walk away and return to his hay or grazing. This also encourages the horse to be more relaxed and will also help with the metabolic rate. I do not recommend using grazing muzzles for horses this can create a high level of stress. If you must use a grazing muzzle never use it beyond two hours maximum. I believe it is incredibly stressful and quite dangerous. Today there are many different options for slow feeders, they include large hay nets with small holes, Porta grazers, there are a few good options that you can purchase online. If you don't have a large hay nets then provide at least two nets, particularly if the horse is being left overnight with little grazing or being boxed. The golden rule is to make sure your horse has access to either pasture or roughage 24hour is the day. The golden rule: ensure the horse has access to continual roughage. For information Phone 03 97756422 enq@hiform.com.au

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Equine Health Feature

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Stud & Breeding feature

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Stud & Breeding feature

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Feeding the breeding stallion By Dr NERIDA RICHARDS

The ratio of Omega 3 to Omega 6 fatty acids in the diet may also play a role in joint health, with high Omega 6 diets tending to aggravate joint inflammation. High grain diets that are high in Omega 6 fatty acids should be avoided for stallions in preference to forage dominant diets higher in Omega 3.

Come winter, breeding stallions are ramping up for the season that lies ahead. While maintenance of fertility is of utmost importance in the care of breeding stallions, they must also be kept looking their best, sound, energetic and disease free. As with many aspects of horse care, a holistic approach is required to achieve these goals. And as always, good nutrition provides the foundation for maintaining fertile and healthy stallions. MAINTAINING FERTILITY A stallion’s level of fertility is affected both by his genetics and his past and present environment. Good nutrition will never be able to make an infertile stallion fertile. However poor nutrition may limit an otherwise fertile stallion’s effectiveness in the breeding barn. To maintain maximum fertility in your stallions, a balanced diet that meets his energy, protein, vitamin and mineral requirements must be fed. Using a well formulated concentrate feed or a quality vitamin and mineral balancer pellet or supplement, together with high quality forage is generally all that is needed to meet requirements. Ensuring the diet is well fortified with antioxidants is essential for maintaining maximum fertility. A study by Contri et al (2011) found that stallions supplemented with 1500 mg of vitamin E, 2.5 mg of organic selenium and 360 mg of zinc per day had improved sperm characteristics including increased average path velocity, straightness, improved membrane integrity, progres-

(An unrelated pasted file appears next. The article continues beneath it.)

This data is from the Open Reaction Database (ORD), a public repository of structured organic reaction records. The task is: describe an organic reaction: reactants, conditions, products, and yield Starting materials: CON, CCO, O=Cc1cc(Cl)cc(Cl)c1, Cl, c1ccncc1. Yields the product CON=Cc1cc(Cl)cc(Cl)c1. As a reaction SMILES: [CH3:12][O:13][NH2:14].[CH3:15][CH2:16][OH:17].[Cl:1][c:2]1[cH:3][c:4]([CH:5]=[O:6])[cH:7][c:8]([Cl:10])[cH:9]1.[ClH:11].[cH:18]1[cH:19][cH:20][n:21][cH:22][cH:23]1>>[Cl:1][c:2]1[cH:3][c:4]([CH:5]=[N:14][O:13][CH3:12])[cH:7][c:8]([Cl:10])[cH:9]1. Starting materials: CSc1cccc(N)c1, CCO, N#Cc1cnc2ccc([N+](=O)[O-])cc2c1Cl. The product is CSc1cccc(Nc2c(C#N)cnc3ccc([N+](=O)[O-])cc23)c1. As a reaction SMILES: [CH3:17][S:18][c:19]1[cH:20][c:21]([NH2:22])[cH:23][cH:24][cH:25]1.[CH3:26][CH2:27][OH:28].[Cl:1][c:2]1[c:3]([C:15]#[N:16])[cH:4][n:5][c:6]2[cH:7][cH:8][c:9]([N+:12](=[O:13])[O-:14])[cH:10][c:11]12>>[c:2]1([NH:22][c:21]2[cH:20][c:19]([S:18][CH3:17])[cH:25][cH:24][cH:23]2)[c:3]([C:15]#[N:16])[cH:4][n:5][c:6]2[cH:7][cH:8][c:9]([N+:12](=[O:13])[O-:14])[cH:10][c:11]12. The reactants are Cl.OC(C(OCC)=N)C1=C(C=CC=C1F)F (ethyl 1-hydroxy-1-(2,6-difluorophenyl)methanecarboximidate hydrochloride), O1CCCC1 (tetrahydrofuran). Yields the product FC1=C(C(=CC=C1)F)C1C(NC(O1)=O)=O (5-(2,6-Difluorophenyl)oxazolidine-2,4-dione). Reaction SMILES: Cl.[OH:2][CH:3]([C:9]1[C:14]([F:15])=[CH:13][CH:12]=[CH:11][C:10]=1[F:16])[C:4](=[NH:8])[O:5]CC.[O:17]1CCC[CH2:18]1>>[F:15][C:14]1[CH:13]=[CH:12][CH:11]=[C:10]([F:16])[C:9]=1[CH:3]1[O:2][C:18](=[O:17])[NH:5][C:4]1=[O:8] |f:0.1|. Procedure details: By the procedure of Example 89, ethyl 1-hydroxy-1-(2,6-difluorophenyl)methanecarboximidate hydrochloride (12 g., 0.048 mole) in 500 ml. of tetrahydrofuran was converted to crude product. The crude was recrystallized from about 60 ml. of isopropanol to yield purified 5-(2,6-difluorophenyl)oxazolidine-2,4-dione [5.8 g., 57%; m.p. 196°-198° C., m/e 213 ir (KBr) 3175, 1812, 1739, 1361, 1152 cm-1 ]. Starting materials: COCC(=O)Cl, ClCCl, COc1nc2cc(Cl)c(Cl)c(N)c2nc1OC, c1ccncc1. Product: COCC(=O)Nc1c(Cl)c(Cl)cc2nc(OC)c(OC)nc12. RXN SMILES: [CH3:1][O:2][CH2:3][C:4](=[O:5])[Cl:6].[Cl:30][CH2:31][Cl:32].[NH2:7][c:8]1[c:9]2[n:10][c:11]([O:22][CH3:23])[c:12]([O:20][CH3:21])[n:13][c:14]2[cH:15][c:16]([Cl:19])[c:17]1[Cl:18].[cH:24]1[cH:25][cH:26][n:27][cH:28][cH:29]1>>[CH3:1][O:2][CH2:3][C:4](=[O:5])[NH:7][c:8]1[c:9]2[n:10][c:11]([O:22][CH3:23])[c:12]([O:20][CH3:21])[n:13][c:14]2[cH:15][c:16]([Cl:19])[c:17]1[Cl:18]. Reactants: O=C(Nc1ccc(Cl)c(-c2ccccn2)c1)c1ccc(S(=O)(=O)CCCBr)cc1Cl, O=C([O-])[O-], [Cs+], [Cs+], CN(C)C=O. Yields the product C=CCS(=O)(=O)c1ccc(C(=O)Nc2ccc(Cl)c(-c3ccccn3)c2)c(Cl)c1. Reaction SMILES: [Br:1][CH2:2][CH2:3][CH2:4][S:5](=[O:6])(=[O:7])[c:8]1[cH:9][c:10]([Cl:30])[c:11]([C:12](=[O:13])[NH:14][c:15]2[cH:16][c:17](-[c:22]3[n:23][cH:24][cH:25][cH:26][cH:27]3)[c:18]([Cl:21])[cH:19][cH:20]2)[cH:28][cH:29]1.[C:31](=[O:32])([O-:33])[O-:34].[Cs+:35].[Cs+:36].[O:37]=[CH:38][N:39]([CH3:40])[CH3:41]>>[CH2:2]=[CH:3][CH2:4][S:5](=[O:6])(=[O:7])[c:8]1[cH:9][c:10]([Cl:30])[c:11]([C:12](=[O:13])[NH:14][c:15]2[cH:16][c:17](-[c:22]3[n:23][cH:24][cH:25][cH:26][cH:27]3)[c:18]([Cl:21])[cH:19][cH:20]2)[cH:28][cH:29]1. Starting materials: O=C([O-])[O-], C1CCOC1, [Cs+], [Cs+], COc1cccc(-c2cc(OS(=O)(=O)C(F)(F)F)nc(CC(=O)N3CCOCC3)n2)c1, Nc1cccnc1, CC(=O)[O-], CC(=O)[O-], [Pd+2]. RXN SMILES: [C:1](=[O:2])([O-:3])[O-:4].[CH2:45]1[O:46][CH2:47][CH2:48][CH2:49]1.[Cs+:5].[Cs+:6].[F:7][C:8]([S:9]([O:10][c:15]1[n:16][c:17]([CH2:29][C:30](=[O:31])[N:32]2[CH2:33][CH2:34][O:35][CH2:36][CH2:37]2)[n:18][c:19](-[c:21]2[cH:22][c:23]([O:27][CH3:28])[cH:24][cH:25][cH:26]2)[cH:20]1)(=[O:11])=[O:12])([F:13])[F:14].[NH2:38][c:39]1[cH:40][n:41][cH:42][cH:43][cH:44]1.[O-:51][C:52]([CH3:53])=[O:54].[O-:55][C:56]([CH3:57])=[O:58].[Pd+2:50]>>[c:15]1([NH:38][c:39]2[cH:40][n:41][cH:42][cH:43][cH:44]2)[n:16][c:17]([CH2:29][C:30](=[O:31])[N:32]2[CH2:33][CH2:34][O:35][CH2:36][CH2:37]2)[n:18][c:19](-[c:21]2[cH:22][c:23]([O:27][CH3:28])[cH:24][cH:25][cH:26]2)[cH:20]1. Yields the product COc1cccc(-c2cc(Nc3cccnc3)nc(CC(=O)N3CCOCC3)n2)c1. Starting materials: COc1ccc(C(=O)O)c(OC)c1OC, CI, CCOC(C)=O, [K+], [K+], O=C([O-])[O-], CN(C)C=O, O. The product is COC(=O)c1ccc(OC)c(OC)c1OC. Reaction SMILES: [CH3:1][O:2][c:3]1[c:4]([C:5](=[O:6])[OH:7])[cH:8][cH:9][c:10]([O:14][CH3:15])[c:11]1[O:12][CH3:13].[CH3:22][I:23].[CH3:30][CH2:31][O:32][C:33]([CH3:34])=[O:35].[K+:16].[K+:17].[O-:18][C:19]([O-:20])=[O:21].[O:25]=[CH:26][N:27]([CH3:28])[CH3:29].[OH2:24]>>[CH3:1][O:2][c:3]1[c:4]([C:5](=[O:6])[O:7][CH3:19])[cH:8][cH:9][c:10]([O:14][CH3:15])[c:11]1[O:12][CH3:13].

Good nutrition helps keep your stallion at his peek.

sive motility and reduced numbers of sperm with abnormal morphology. The Omega 3 to Omega 6 ratio in the diet may also have some bearing on the fertility of stallions, particularly those that will be used for the collection of cooled and frozen semen for shipping. Sperm with a higher Omega 3 to 6 ratio (or more specifically a higher docosahexaenoic acid or DHA to docosapentaenoic acid, or DPA ratio) appear to handle the stress of cooling or freezing with less damage, giving them a greater capacity to fertilise an egg. High forage, low concentrate diets that contain more Omega 3 than Omega 6 give stallions the best natural chance of having sperm with more Omega 3 fatty acids. HOW DO I LOOK? Stallions need to look their best to attract the mare owner’s eye. By the time a stallion reaches breeding age nothing can be done to change overall conformation, but muscling and topline, coat